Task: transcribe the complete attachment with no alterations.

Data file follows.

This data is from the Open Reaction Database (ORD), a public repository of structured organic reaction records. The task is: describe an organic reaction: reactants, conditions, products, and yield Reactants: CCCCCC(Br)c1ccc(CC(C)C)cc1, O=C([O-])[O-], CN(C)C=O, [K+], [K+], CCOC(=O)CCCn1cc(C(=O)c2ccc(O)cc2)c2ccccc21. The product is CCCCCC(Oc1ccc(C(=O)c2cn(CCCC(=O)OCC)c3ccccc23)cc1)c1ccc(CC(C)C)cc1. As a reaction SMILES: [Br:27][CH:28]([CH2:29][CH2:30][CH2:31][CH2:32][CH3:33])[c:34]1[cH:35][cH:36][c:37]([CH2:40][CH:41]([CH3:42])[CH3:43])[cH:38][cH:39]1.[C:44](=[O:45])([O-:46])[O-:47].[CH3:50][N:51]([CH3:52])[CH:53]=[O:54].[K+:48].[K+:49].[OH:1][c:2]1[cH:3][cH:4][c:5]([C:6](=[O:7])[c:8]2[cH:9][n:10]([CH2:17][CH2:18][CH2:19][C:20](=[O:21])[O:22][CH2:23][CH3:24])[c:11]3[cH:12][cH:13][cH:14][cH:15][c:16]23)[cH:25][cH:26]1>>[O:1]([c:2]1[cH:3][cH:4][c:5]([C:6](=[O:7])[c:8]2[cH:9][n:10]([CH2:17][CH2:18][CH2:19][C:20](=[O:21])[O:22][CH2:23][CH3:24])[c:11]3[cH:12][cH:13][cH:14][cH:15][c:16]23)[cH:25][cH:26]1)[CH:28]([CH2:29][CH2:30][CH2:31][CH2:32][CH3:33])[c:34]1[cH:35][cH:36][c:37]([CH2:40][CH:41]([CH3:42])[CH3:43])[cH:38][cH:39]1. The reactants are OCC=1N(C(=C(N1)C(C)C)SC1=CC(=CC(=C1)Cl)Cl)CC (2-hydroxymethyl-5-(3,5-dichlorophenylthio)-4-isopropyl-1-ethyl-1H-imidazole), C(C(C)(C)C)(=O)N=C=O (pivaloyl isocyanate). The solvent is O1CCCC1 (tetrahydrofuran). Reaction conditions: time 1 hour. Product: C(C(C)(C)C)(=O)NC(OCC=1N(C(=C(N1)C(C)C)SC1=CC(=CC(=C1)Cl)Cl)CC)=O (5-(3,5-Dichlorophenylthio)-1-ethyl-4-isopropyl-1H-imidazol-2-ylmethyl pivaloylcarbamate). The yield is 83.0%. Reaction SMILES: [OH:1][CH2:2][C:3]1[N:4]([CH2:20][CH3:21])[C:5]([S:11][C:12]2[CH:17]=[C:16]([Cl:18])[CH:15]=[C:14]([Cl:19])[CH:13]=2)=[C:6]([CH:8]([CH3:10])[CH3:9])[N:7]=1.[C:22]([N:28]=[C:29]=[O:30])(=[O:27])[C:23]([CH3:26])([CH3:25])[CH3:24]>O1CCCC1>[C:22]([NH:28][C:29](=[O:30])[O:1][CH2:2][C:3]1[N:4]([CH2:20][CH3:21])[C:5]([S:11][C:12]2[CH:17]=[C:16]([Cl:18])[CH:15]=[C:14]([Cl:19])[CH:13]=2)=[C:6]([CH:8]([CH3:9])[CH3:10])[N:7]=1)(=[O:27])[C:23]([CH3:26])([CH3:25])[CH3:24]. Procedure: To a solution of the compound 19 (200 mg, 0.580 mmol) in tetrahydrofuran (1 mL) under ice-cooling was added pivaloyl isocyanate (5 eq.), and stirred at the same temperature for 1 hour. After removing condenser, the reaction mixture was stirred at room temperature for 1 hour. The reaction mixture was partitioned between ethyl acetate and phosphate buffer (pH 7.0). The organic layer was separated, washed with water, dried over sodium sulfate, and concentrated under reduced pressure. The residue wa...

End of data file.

This data is from the Open Reaction Database (ORD), a public repository of structured organic reaction records. The task is: describe an organic reaction: reactants, conditions, products, and yield Reactants: CCCCCC(Br)c1ccc(CC(C)C)cc1, O=C([O-])[O-], CN(C)C=O, [K+], [K+], CCOC(=O)CCCn1cc(C(=O)c2ccc(O)cc2)c2ccccc21. The product is CCCCCC(Oc1ccc(C(=O)c2cn(CCCC(=O)OCC)c3ccccc23)cc1)c1ccc(CC(C)C)cc1. As a reaction SMILES: [Br:27][CH:28]([CH2:29][CH2:30][CH2:31][CH2:32][CH3:33])[c:34]1[cH:35][cH:36][c:37]([CH2:40][CH:41]([CH3:42])[CH3:43])[cH:38][cH:39]1.[C:44](=[O:45])([O-:46])[O-:47].[CH3:50][N:51]([CH3:52])[CH:53]=[O:54].[K+:48].[K+:49].[OH:1][c:2]1[cH:3][cH:4][c:5]([C:6](=[O:7])[c:8]2[cH:9][n:10]([CH2:17][CH2:18][CH2:19][C:20](=[O:21])[O:22][CH2:23][CH3:24])[c:11]3[cH:12][cH:13][cH:14][cH:15][c:16]23)[cH:25][cH:26]1>>[O:1]([c:2]1[cH:3][cH:4][c:5]([C:6](=[O:7])[c:8]2[cH:9][n:10]([CH2:17][CH2:18][CH2:19][C:20](=[O:21])[O:22][CH2:23][CH3:24])[c:11]3[cH:12][cH:13][cH:14][cH:15][c:16]23)[cH:25][cH:26]1)[CH:28]([CH2:29][CH2:30][CH2:31][CH2:32][CH3:33])[c:34]1[cH:35][cH:36][c:37]([CH2:40][CH:41]([CH3:42])[CH3:43])[cH:38][cH:39]1. The reactants are OCC=1N(C(=C(N1)C(C)C)SC1=CC(=CC(=C1)Cl)Cl)CC (2-hydroxymethyl-5-(3,5-dichlorophenylthio)-4-isopropyl-1-ethyl-1H-imidazole), C(C(C)(C)C)(=O)N=C=O (pivaloyl isocyanate). The solvent is O1CCCC1 (tetrahydrofuran). Reaction conditions: time 1 hour. Product: C(C(C)(C)C)(=O)NC(OCC=1N(C(=C(N1)C(C)C)SC1=CC(=CC(=C1)Cl)Cl)CC)=O (5-(3,5-Dichlorophenylthio)-1-ethyl-4-isopropyl-1H-imidazol-2-ylmethyl pivaloylcarbamate). The yield is 83.0%. Reaction SMILES: [OH:1][CH2:2][C:3]1[N:4]([CH2:20][CH3:21])[C:5]([S:11][C:12]2[CH:17]=[C:16]([Cl:18])[CH:15]=[C:14]([Cl:19])[CH:13]=2)=[C:6]([CH:8]([CH3:10])[CH3:9])[N:7]=1.[C:22]([N:28]=[C:29]=[O:30])(=[O:27])[C:23]([CH3:26])([CH3:25])[CH3:24]>O1CCCC1>[C:22]([NH:28][C:29](=[O:30])[O:1][CH2:2][C:3]1[N:4]([CH2:20][CH3:21])[C:5]([S:11][C:12]2[CH:17]=[C:16]([Cl:18])[CH:15]=[C:14]([Cl:19])[CH:13]=2)=[C:6]([CH:8]([CH3:9])[CH3:10])[N:7]=1)(=[O:27])[C:23]([CH3:26])([CH3:25])[CH3:24]. Procedure: To a solution of the compound 19 (200 mg, 0.580 mmol) in tetrahydrofuran (1 mL) under ice-cooling was added pivaloyl isocyanate (5 eq.), and stirred at the same temperature for 1 hour. After removing condenser, the reaction mixture was stirred at room temperature for 1 hour. The reaction mixture was partitioned between ethyl acetate and phosphate buffer (pH 7.0). The organic layer was separated, washed with water, dried over sodium sulfate, and concentrated under reduced pressure. The residue wa...